Unfortunate, because pumpkin, one of the winter squashes, is an excellent source of dietary nutrition. Pumpkins are rich in beta-carotene, an important antioxidant, which the body uses to convert to vitamin A. Foods rich in beta-carotene have been linked to lower risk of certain cancers and offer protection against heart disease as well as an aid in the degenerative aspects of aging. Pumpkin is high in potassium and dietary fiber as well, necessary nutrients for the heart and digestive tract respectively. A cup of cooked pumpkin contains about 49 calories, a dieter’s dream!

So, as you carve your pumpkins this year, consider using the cut outs (minus the rind) in soups, stews or rice dishes. Or try some pumpkin chili. Any way you slice it, it comes out deliciously nutritious.

Like pumpkins—and despite its ancestry—Halloween is a true American treat. With the mix of cultures that make up today’s Halloween, what greater place to celebrate than the Great Melting Pot of the world? Have a safe and happy Halloween. And happy “souling.”

 

Pumpkin Chili

1 ½ pounds lean ground beef

1 medium onion, chopped

2 cloves garlic, diced

2 large carrots, washed and diced (ends removed)

2 cups fresh pumpkin, peeled and diced

1 jar salsa—medium heat

1 15-oz can diced tomatoes

2 cans black beans, rinsed and drained

Chili powder (to taste)

In a large skillet, brown beef. Drain most of the oils and remove beef to a Dutch oven. In saucepan in remaining oil, cook and stir onion, garlic, carrots and pumpkin for about two minutes, until onion is tender. Drain the rest of the oil and add to the beef. Add remaining ingredients except for the chili powder. Cook and stir until boiling. Reduce heat and add chili powder to taste. This will gain some heat as it cooks, so start lightly. Cook over med to low heat about 30 minutes or until pumpkin is tender and flavors have mixed. Add additional chili powder about 15 minutes into the cooking process if you wish.

Serve with grated cheese, crushed corn chips (I like Frito’s™ Chili Cheese) and sour cream if desired. Other additions include chopped fresh onions or chopped bell peppers. This is even better the next day.

Fresh Market is brought to you by Solon Market located at 15185 Algoma Avenue.  For more information call 616-696-1718.  Like us on facebook for updates.

 

 

Posted in Awesome Autumn, Halloween fun, RecipesComments (0)

Building bonds between Dads and kids

Photo courtesy of Getty Images

Photo courtesy of Getty Images

(Family Features)

For many adults, the times spent with their fathers are among their most treasured memories. However, today as many as one in three children in America live in a home where a biological father is not present.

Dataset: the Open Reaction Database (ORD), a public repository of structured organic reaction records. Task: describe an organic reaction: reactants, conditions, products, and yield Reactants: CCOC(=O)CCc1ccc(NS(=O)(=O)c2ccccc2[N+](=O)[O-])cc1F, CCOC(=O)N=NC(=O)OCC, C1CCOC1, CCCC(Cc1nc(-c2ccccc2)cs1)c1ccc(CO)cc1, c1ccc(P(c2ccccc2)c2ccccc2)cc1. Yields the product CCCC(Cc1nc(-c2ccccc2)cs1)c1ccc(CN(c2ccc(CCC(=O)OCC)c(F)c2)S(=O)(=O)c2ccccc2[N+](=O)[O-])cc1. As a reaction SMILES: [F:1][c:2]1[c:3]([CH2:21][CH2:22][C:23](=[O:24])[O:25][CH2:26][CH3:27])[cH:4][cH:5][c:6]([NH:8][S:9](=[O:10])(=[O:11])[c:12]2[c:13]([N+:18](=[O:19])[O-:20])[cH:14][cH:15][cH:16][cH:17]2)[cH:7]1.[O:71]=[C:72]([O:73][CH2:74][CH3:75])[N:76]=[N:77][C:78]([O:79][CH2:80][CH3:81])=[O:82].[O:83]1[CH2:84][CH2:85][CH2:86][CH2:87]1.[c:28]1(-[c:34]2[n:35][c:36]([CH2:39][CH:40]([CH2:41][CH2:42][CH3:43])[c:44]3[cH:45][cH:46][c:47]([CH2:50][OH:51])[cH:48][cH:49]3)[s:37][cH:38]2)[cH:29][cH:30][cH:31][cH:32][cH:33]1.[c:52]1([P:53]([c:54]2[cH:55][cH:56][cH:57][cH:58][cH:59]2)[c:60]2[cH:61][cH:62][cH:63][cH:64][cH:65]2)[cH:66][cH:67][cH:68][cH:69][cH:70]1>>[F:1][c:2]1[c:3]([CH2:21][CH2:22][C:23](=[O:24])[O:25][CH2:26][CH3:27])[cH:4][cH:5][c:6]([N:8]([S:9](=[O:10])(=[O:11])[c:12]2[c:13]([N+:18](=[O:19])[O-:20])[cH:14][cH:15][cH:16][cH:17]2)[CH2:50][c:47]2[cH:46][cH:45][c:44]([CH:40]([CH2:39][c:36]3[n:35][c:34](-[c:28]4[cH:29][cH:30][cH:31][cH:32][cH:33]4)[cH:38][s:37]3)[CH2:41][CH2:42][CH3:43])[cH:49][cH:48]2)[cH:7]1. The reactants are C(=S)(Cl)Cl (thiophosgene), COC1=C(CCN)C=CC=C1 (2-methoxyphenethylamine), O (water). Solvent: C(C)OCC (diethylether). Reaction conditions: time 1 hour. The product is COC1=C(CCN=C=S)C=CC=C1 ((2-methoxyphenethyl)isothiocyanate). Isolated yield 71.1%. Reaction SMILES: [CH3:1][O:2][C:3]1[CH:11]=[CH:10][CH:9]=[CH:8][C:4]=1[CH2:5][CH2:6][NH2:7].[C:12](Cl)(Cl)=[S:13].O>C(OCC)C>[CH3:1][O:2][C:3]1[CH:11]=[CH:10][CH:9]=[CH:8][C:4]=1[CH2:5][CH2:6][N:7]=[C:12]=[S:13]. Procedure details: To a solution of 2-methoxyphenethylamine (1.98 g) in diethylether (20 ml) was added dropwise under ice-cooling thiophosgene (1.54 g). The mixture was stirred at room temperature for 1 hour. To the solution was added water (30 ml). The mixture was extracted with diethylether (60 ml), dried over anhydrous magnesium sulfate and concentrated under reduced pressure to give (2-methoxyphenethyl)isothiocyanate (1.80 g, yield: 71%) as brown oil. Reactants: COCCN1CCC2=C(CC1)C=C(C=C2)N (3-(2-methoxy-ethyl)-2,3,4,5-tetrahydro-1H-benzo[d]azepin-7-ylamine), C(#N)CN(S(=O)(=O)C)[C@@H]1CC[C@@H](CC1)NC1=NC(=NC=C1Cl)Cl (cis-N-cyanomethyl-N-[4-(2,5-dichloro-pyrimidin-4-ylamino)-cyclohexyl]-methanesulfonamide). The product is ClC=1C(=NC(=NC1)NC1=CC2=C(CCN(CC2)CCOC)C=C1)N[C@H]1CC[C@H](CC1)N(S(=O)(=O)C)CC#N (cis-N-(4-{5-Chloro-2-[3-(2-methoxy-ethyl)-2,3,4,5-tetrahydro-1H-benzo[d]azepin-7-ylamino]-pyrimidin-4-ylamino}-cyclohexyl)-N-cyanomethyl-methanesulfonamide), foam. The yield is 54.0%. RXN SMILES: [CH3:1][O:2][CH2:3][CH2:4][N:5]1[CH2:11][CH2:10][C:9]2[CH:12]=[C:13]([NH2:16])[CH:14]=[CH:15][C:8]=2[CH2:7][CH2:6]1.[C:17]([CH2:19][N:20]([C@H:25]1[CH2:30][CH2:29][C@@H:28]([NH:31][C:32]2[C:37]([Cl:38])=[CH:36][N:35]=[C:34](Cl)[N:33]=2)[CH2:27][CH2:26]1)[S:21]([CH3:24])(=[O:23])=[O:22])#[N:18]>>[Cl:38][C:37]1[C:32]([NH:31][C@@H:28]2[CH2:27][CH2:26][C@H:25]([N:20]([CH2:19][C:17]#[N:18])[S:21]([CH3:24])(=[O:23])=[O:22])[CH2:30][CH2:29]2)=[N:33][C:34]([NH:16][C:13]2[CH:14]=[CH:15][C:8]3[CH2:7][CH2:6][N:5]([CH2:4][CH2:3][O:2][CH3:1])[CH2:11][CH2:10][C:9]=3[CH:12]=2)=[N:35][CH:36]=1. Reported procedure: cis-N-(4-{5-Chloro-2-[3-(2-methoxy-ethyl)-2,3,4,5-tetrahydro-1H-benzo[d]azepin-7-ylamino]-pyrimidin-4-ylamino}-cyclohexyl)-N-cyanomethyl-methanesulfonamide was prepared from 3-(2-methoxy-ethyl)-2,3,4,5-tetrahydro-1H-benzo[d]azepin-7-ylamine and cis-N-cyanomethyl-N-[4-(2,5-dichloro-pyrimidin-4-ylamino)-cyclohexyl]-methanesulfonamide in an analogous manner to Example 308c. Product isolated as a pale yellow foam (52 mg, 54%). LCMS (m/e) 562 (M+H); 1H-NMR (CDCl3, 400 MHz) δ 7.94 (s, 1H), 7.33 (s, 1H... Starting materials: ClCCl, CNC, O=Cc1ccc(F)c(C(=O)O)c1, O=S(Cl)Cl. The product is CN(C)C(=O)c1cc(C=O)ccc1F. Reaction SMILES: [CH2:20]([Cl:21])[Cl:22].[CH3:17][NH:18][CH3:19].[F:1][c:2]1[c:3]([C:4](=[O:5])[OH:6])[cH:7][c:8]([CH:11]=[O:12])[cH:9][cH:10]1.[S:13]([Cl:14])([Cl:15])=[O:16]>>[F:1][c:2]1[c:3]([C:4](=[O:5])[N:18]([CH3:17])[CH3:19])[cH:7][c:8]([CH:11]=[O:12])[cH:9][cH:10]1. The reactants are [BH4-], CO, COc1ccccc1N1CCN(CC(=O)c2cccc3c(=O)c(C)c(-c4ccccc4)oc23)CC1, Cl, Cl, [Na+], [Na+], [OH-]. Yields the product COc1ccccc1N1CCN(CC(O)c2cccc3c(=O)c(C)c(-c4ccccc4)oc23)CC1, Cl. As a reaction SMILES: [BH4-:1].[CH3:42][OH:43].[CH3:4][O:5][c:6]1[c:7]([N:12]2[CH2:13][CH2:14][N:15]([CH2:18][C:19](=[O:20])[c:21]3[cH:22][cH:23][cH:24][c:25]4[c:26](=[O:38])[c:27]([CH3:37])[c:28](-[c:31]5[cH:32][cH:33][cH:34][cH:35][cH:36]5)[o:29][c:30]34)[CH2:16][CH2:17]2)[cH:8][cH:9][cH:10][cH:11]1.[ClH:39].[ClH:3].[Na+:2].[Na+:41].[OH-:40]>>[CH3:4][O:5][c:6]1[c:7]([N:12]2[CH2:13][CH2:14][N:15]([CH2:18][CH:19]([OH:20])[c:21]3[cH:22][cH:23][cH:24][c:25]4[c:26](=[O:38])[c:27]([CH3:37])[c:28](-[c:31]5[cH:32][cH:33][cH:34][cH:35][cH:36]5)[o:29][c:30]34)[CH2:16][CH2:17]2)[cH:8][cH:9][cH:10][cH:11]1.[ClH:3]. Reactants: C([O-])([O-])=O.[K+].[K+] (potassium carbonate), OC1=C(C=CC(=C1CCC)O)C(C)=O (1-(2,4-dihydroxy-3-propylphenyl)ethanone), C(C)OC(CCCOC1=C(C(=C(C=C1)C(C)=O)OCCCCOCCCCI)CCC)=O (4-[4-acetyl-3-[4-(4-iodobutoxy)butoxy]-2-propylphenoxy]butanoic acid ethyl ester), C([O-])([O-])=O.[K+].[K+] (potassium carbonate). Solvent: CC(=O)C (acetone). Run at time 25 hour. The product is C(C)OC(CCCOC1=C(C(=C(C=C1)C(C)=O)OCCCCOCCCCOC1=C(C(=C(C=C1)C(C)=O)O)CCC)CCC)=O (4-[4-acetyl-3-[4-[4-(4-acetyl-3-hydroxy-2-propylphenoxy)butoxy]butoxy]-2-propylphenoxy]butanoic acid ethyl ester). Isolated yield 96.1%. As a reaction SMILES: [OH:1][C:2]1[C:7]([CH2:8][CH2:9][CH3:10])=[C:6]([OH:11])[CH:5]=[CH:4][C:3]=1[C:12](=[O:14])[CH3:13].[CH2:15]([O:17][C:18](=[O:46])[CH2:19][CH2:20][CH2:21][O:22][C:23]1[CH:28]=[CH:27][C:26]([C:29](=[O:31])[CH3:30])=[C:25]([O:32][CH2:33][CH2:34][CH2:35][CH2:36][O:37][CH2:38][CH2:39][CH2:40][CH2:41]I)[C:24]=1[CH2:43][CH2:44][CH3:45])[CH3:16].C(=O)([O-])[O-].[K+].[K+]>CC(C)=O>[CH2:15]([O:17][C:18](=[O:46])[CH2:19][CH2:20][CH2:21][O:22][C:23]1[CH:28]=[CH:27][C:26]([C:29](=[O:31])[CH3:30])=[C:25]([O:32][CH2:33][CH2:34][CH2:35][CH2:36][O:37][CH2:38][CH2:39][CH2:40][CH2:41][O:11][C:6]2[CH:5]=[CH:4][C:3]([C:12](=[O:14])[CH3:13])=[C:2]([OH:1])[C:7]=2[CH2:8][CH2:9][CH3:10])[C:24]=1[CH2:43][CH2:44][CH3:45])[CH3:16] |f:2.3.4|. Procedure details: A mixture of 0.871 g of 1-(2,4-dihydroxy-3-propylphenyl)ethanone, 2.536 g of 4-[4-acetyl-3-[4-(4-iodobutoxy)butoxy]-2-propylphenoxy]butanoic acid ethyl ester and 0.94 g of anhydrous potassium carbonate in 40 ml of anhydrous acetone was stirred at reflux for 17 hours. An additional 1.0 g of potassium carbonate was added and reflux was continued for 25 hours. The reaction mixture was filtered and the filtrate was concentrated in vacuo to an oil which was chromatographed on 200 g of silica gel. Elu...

The reasons for paternal absence can vary. For example, fathers may stay distant from a child out of fear of being inadequate or failing the child. Despite difficult circumstances, in many cases there are solutions that allow fathers to maintain an important presence in their children’s lives.

The following are many of the common reasons for fathers’ absences along with guidance on how to help resolve the situation, provided by Dr. Janet Taylor, an author and community psychiatrist.

Guilt

Many fathers have guilt for not having the financial means to buy things for their kids. Fathers need to understand their children love them because they are their father and not because of the “things” they give them.

“A father’s time and involvement in a child’s life is a true gift,” Dr. Taylor says. “Give the gift of your time and it will mean the world to them.”

Family Conflict

Disputes among family members may also keep a father away. When conflicts arise with a mother, grandparents or other family members, a child should know he or she is not the problem, Dr. Taylor cautions.

Doubts about paternity can be an especially trying source of family conflict. A paternity test can help eliminate this uncertainty. To help address paternity questions, Identigene offers an affordable DNA paternity test kit that is sold in drug stores and supercenters and is 100 percent accurate.

Dr. Taylor advocates for fathers to make an effort to spend time with their children in the midst of conflict, even if circumstances dictate that time together is in a group setting rather than one-on-one.

Failed Personal Connections 

Another reason a father might stay away is the result of a lack of a father figure in his own life. Dr. Taylor calls parenting the ultimate “on the job training.” She recommends working to make a connection to break the cycle from repeating in the next generation.

Fathers Have Value